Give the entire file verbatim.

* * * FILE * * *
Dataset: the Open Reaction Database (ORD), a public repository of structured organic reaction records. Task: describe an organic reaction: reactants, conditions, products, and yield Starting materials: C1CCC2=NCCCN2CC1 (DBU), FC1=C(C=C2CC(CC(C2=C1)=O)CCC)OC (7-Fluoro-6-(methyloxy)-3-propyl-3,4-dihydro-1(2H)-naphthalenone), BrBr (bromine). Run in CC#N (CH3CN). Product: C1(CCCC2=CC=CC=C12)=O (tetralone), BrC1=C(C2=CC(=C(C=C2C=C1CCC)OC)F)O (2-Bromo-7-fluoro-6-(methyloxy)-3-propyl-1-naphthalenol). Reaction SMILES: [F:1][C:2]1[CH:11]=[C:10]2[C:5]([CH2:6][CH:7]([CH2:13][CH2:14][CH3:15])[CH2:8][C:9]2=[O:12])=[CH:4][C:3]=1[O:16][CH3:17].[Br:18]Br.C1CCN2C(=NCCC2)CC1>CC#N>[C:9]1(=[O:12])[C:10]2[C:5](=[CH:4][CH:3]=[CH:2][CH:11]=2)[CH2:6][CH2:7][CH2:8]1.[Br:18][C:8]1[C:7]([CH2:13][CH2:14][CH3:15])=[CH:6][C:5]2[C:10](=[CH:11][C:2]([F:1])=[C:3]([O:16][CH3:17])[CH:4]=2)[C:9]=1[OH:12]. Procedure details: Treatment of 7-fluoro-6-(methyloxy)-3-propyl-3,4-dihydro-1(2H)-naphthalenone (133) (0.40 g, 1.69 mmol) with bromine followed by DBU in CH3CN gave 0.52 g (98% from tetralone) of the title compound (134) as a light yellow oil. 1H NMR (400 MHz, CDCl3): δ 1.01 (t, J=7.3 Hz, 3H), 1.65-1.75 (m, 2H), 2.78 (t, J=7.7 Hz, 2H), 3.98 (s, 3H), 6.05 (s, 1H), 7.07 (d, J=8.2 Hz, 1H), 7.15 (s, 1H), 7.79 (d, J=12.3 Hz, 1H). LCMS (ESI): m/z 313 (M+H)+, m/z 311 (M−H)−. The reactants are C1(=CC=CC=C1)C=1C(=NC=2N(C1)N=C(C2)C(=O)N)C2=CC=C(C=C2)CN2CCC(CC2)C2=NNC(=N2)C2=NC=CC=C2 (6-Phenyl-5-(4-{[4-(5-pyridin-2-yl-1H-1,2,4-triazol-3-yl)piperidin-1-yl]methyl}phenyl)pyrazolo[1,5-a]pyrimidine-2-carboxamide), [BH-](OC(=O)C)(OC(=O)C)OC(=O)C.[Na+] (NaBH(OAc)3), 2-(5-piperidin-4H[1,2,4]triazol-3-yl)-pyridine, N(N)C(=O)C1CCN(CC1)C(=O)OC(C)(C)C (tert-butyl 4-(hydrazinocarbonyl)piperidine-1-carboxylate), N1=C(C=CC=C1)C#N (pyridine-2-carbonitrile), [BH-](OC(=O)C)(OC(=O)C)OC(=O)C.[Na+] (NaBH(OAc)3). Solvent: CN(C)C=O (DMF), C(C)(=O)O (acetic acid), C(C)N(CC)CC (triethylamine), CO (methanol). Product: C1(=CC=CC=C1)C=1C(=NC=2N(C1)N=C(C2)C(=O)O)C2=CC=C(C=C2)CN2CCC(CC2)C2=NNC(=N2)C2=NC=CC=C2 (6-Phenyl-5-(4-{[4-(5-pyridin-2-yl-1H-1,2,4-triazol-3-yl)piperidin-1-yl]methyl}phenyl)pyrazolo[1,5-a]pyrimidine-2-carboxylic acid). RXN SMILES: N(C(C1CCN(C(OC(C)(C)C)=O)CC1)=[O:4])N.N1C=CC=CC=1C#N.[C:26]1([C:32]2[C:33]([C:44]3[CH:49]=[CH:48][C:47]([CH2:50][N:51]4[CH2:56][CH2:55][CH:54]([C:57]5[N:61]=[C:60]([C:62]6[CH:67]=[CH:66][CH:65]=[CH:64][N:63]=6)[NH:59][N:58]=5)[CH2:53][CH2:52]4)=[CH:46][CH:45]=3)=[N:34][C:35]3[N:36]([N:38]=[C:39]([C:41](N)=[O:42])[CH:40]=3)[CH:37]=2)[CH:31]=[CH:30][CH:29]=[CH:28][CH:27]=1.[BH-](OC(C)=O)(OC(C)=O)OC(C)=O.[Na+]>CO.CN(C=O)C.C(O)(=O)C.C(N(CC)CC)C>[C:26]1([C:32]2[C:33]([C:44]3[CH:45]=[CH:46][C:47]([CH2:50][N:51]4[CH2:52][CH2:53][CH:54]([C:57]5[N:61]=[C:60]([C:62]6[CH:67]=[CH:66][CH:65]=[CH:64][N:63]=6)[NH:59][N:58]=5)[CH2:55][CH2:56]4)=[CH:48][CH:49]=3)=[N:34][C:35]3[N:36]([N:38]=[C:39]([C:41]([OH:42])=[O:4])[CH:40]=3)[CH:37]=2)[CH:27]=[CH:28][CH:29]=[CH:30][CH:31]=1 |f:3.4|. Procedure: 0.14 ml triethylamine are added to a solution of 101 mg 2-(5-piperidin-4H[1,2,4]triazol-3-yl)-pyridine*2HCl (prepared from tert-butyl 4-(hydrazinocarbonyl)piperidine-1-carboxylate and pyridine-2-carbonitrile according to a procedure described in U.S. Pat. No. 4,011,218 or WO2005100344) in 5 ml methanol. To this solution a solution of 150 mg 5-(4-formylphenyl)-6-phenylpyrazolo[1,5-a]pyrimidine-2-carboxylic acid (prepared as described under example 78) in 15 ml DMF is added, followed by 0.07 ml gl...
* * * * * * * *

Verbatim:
Dataset: the Open Reaction Database (ORD), a public repository of structured organic reaction records. Task: describe an organic reaction: reactants, conditions, products, and yield Starting materials: C1CCC2=NCCCN2CC1 (DBU), FC1=C(C=C2CC(CC(C2=C1)=O)CCC)OC (7-Fluoro-6-(methyloxy)-3-propyl-3,4-dihydro-1(2H)-naphthalenone), BrBr (bromine). Run in CC#N (CH3CN). Product: C1(CCCC2=CC=CC=C12)=O (tetralone), BrC1=C(C2=CC(=C(C=C2C=C1CCC)OC)F)O (2-Bromo-7-fluoro-6-(methyloxy)-3-propyl-1-naphthalenol). Reaction SMILES: [F:1][C:2]1[CH:11]=[C:10]2[C:5]([CH2:6][CH:7]([CH2:13][CH2:14][CH3:15])[CH2:8][C:9]2=[O:12])=[CH:4][C:3]=1[O:16][CH3:17].[Br:18]Br.C1CCN2C(=NCCC2)CC1>CC#N>[C:9]1(=[O:12])[C:10]2[C:5](=[CH:4][CH:3]=[CH:2][CH:11]=2)[CH2:6][CH2:7][CH2:8]1.[Br:18][C:8]1[C:7]([CH2:13][CH2:14][CH3:15])=[CH:6][C:5]2[C:10](=[CH:11][C:2]([F:1])=[C:3]([O:16][CH3:17])[CH:4]=2)[C:9]=1[OH:12]. Procedure details: Treatment of 7-fluoro-6-(methyloxy)-3-propyl-3,4-dihydro-1(2H)-naphthalenone (133) (0.40 g, 1.69 mmol) with bromine followed by DBU in CH3CN gave 0.52 g (98% from tetralone) of the title compound (134) as a light yellow oil. 1H NMR (400 MHz, CDCl3): δ 1.01 (t, J=7.3 Hz, 3H), 1.65-1.75 (m, 2H), 2.78 (t, J=7.7 Hz, 2H), 3.98 (s, 3H), 6.05 (s, 1H), 7.07 (d, J=8.2 Hz, 1H), 7.15 (s, 1H), 7.79 (d, J=12.3 Hz, 1H). LCMS (ESI): m/z 313 (M+H)+, m/z 311 (M−H)−. The reactants are C1(=CC=CC=C1)C=1C(=NC=2N(C1)N=C(C2)C(=O)N)C2=CC=C(C=C2)CN2CCC(CC2)C2=NNC(=N2)C2=NC=CC=C2 (6-Phenyl-5-(4-{[4-(5-pyridin-2-yl-1H-1,2,4-triazol-3-yl)piperidin-1-yl]methyl}phenyl)pyrazolo[1,5-a]pyrimidine-2-carboxamide), [BH-](OC(=O)C)(OC(=O)C)OC(=O)C.[Na+] (NaBH(OAc)3), 2-(5-piperidin-4H[1,2,4]triazol-3-yl)-pyridine, N(N)C(=O)C1CCN(CC1)C(=O)OC(C)(C)C (tert-butyl 4-(hydrazinocarbonyl)piperidine-1-carboxylate), N1=C(C=CC=C1)C#N (pyridine-2-carbonitrile), [BH-](OC(=O)C)(OC(=O)C)OC(=O)C.[Na+] (NaBH(OAc)3). Solvent: CN(C)C=O (DMF), C(C)(=O)O (acetic acid), C(C)N(CC)CC (triethylamine), CO (methanol). Product: C1(=CC=CC=C1)C=1C(=NC=2N(C1)N=C(C2)C(=O)O)C2=CC=C(C=C2)CN2CCC(CC2)C2=NNC(=N2)C2=NC=CC=C2 (6-Phenyl-5-(4-{[4-(5-pyridin-2-yl-1H-1,2,4-triazol-3-yl)piperidin-1-yl]methyl}phenyl)pyrazolo[1,5-a]pyrimidine-2-carboxylic acid). RXN SMILES: N(C(C1CCN(C(OC(C)(C)C)=O)CC1)=[O:4])N.N1C=CC=CC=1C#N.[C:26]1([C:32]2[C:33]([C:44]3[CH:49]=[CH:48][C:47]([CH2:50][N:51]4[CH2:56][CH2:55][CH:54]([C:57]5[N:61]=[C:60]([C:62]6[CH:67]=[CH:66][CH:65]=[CH:64][N:63]=6)[NH:59][N:58]=5)[CH2:53][CH2:52]4)=[CH:46][CH:45]=3)=[N:34][C:35]3[N:36]([N:38]=[C:39]([C:41](N)=[O:42])[CH:40]=3)[CH:37]=2)[CH:31]=[CH:30][CH:29]=[CH:28][CH:27]=1.[BH-](OC(C)=O)(OC(C)=O)OC(C)=O.[Na+]>CO.CN(C=O)C.C(O)(=O)C.C(N(CC)CC)C>[C:26]1([C:32]2[C:33]([C:44]3[CH:45]=[CH:46][C:47]([CH2:50][N:51]4[CH2:52][CH2:53][CH:54]([C:57]5[N:61]=[C:60]([C:62]6[CH:67]=[CH:66][CH:65]=[CH:64][N:63]=6)[NH:59][N:58]=5)[CH2:55][CH2:56]4)=[CH:48][CH:49]=3)=[N:34][C:35]3[N:36]([N:38]=[C:39]([C:41]([OH:42])=[O:4])[CH:40]=3)[CH:37]=2)[CH:27]=[CH:28][CH:29]=[CH:30][CH:31]=1 |f:3.4|. Procedure: 0.14 ml triethylamine are added to a solution of 101 mg 2-(5-piperidin-4H[1,2,4]triazol-3-yl)-pyridine*2HCl (prepared from tert-butyl 4-(hydrazinocarbonyl)piperidine-1-carboxylate and pyridine-2-carbonitrile according to a procedure described in U.S. Pat. No. 4,011,218 or WO2005100344) in 5 ml methanol. To this solution a solution of 150 mg 5-(4-formylphenyl)-6-phenylpyrazolo[1,5-a]pyrimidine-2-carboxylic acid (prepared as described under example 78) in 15 ml DMF is added, followed by 0.07 ml gl...